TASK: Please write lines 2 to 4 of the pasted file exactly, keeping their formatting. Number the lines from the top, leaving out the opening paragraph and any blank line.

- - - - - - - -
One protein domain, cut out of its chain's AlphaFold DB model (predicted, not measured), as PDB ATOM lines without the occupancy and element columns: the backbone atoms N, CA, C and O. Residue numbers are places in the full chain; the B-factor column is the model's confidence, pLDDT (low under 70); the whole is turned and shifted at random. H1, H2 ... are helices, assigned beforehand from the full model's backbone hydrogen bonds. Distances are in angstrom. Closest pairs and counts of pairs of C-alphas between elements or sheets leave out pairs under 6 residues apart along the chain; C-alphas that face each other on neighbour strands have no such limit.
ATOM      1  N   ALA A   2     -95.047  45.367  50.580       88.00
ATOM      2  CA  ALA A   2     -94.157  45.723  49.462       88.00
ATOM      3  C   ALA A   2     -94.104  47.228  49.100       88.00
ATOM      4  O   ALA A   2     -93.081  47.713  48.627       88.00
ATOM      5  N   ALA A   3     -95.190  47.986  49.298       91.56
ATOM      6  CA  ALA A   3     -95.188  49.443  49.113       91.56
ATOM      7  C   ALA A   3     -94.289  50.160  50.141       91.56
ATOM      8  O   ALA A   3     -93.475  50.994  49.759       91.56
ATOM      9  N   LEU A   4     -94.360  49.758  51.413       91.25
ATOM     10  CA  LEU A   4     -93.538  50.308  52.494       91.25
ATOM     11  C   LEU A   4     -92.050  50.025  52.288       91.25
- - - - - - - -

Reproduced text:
ATOM      2  CA  ALA A   2     -94.157  45.723  49.462       88.00
ATOM      3  C   ALA A   2     -94.104  47.228  49.100       88.00
ATOM      4  O   ALA A   2     -93.081  47.713  48.627       88.00